In the meantime, I am still here, on the wrong side of that gate. Sadly browsing through those thousands of photo’s on my phone. It’s all coming back to me. Awww that was on the beach…oh and that one…making grape juice from our own grapes. Did I realise that I was happy at the time? As in ‘simply happy’?
Hm. I could take some pictures of where I am now, sitting on cold stone on the wrong side of that impossible gate.
Why would I? All I can see are the cobblestones under my feet. People who look at the ground are not usually the happiest bunnies on earth. Well, I am not exactly full of the joys of spring myself. I look down at my shoes gloomily. Now that’s funny – I may have entered foreign territory, but I am still wearing my own sneakers. Which means … I can still get up and go.
Remember my grandmother who told me to be brave? To embark upon your journey with courage, even if your daughter dies before she is born….even if you end up on the other side of a gate (which you didn’t even know existed)? She had to wear orthopaedic shoes. The right one had a sole that was almost 10 cm thicker than the left. And she needed a cane to walk. That was part of who she was, a tiny woman, one leg 10cm shorter than the other and that cane. It wasn’t until much later that I realised the cane and the orthopaedic shoes were not all all part of who she was at all. I’d made it part of her identity, because otherwise it would have had no choice but to be upset about it. My grandmother had been brave for a long time. Especially after she joined the WWII Dutch Resistance. Even more so when her husband paid the highest price for our freedom. And later, after the war, when her youngest son died. She bravely kept going, wearing those horrible orthopaedic shoes. I take another look at my own sneakers.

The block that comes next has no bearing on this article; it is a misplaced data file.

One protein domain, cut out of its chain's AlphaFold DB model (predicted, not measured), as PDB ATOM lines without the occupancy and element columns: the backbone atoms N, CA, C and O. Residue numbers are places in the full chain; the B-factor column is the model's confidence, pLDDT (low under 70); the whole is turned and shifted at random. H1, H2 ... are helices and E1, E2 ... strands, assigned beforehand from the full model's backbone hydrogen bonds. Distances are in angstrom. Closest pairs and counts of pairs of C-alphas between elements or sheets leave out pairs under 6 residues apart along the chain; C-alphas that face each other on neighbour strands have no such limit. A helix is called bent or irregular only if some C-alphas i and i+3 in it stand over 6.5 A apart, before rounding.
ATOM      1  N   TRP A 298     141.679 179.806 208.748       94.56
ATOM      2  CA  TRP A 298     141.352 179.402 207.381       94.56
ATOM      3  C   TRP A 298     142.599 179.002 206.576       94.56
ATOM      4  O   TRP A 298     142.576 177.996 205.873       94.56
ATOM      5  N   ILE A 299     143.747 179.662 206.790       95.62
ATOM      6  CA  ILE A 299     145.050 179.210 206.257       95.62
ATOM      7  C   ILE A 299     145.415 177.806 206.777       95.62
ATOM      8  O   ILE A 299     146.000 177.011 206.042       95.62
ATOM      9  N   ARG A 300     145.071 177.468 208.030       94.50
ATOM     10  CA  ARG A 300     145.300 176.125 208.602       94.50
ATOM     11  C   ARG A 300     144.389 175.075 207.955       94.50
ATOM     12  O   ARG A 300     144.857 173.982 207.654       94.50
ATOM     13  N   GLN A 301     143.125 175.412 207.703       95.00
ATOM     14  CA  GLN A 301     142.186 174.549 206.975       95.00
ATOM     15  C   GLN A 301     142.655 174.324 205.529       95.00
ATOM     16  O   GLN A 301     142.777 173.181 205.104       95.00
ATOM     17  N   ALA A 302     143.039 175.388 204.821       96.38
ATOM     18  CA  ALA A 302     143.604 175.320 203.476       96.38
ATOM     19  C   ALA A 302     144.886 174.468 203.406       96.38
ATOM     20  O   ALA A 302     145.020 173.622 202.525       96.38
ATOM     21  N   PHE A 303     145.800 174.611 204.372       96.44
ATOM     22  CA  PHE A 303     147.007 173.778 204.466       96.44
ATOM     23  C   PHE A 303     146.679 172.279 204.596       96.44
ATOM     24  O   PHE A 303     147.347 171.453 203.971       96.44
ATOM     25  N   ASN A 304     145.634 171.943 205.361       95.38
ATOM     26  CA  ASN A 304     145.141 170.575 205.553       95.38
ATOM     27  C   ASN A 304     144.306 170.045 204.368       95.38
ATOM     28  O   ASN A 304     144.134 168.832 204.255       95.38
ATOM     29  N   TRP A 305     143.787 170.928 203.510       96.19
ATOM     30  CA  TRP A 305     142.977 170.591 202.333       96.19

Surely the least I can do is try and take a few brave steps in those shoes?
“And she was right. She casually hit the nail on the head as we chatted by the meat counter in the supermarket. That’s the thing with: illness, tragedy, loss…it’s so not YOU. Neither is a Parkinson’s diagnosis at 46. It’s just not how you envisaged your future. Fair enough, it’s not really anyone, my friend continued, but you…? Read more